As tears welled in my eyes, my little dog Bailey sat on my lap, burrowed close to my chest, pushing against me as if she were trying to escape into my heart, a place she already held. We were with the veterinarian because both Bailey and I knew she could not go on living with the large tumors that were closing her throat and limiting her quality of life. While Bailey sat within my arms, the vet injected the catheter in Bailey’s leg. She was gone, and I was left alone to weep.
I had the privilege of fostering Bailey through the fospice (foster plus hospice) program of Indy Humane. And Indy Humane was able to rescue Bailey because Indianapolis Animal Care Services took Bailey in when she was in need. Because of her cancer, Bailey was unadoptable, so my volunteer job was to give her a final home. While Bailey was lucky, there are thousands of loving dogs and cats in Indiana that are not given a second chance. Private no-kill shelters can remain no-kill because when they are full, they can make the difficult decision to close the doors. That’s something they work to avoid because it puts more pressure on ACS, which, by law, must accept every animal surrendered. When ACS is full, the animals still keep coming and it has no option but to select animals to be euthanized.
ACS has done an outstanding job on a limited budget with limited resources. We who should be ashamed of our failure to properly support ACS. It has an annual budget of approximately $5.6 million. This sounds like a lot of money, but consider this: ACS took in approximately 14,400 animals in 2017. That averages to $388 per animal for care, which can include spay and neuter services, shots, parasite treatments and preventatives, medicine, food, shelter and comfort as well as the salaries of staff and the cost of keeping its horrid facility (another story) operating by paying its utilities and upkeep. Anyone who has ever had to pay for animal care knows that this is wretchedly little money to do a big job.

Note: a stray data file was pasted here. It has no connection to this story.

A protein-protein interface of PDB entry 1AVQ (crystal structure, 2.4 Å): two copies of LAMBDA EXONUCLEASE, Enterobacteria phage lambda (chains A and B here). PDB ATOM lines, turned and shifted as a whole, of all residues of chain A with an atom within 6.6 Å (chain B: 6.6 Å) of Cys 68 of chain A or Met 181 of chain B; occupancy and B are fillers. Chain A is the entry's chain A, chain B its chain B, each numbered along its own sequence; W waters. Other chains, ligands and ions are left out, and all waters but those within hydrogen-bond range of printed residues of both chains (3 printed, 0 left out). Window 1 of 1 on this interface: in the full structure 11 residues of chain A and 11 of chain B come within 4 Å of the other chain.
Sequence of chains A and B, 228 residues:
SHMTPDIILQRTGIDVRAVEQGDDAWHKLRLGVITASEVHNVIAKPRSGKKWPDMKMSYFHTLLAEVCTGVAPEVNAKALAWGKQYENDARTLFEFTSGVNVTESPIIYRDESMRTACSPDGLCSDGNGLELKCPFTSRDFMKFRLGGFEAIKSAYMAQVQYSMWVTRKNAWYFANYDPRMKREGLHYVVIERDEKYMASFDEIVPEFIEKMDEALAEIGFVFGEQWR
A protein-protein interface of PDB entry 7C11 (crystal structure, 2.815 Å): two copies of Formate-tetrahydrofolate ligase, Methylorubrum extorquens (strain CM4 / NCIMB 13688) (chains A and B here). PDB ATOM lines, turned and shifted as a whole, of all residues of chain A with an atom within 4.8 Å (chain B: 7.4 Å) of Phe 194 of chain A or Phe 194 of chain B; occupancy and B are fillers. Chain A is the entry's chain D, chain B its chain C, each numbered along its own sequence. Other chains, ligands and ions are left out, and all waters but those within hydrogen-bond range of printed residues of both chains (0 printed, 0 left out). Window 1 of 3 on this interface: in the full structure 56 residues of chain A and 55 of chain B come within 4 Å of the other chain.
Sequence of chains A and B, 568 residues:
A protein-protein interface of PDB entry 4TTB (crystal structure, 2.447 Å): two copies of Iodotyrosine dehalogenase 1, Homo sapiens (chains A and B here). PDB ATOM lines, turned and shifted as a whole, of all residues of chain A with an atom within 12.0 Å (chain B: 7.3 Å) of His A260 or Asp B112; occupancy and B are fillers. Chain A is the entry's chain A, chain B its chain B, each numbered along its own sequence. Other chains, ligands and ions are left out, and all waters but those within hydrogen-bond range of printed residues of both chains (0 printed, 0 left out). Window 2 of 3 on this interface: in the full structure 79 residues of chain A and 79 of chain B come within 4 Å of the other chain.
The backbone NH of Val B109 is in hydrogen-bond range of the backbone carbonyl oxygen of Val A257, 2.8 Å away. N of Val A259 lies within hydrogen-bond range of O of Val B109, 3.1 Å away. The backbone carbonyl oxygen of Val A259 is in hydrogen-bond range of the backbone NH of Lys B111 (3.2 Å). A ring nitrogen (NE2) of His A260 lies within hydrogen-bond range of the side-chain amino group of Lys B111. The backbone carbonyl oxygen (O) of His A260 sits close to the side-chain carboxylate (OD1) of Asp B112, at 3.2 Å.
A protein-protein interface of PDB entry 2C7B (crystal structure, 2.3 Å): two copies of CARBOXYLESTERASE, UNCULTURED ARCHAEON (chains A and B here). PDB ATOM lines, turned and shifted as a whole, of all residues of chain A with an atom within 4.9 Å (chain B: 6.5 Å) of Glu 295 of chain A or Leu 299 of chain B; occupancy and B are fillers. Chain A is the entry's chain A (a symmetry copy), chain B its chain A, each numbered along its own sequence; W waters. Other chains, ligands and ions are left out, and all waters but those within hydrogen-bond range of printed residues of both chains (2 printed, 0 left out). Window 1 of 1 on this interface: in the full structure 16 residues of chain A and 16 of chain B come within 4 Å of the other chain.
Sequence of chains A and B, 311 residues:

Without the aid of private organizations such as the Nina Mason Pulliam Charitable Trust, Spay-Neuter Services of Indiana, Indy Humane, Southside Animal Shelter and Friends of Indianapolis Dogs Outside as well as many, many rescue organizations throughout Indianapolis and lots of personal investment by their thousands of volunteers, ACS would be overwhelmed.
Obviously, the work of the private organizations and their volunteers is a labor of love. And thanks to everyone’s hard work and the dedication of the staff, the euthanasia rate at ACS has dropped dramatically. But ACS is still left to beg for donations of food, paper towels, dog leads, carriers, etc. (you can donate via the Indianapolis Animal Care Services Animal Wish List page on Amazon at http://a.co/j8a2yjv. I can think of no other Indianapolis government agency that depends upon the kindness of strangers to operate and fulfill its mission.
We can and must do better. As government cannot or will not, we all need to step-up. Make a difference, and this Christmas, donate money to the animal shelter of your choice. And yes, the Friends of Indianapolis Animal Care Services Foundation can accept money donations on behalf of ACS. And if you happen to see an elected official, please, remind him or her that the care and treatment of surrendered animals is a priority—not an afterthought.•
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Celestino-Horseman is an attorney and represents the Indiana Latino Democratic Caucus on the Democratic State Central Committee. Send comments to firstname.lastname@example.org.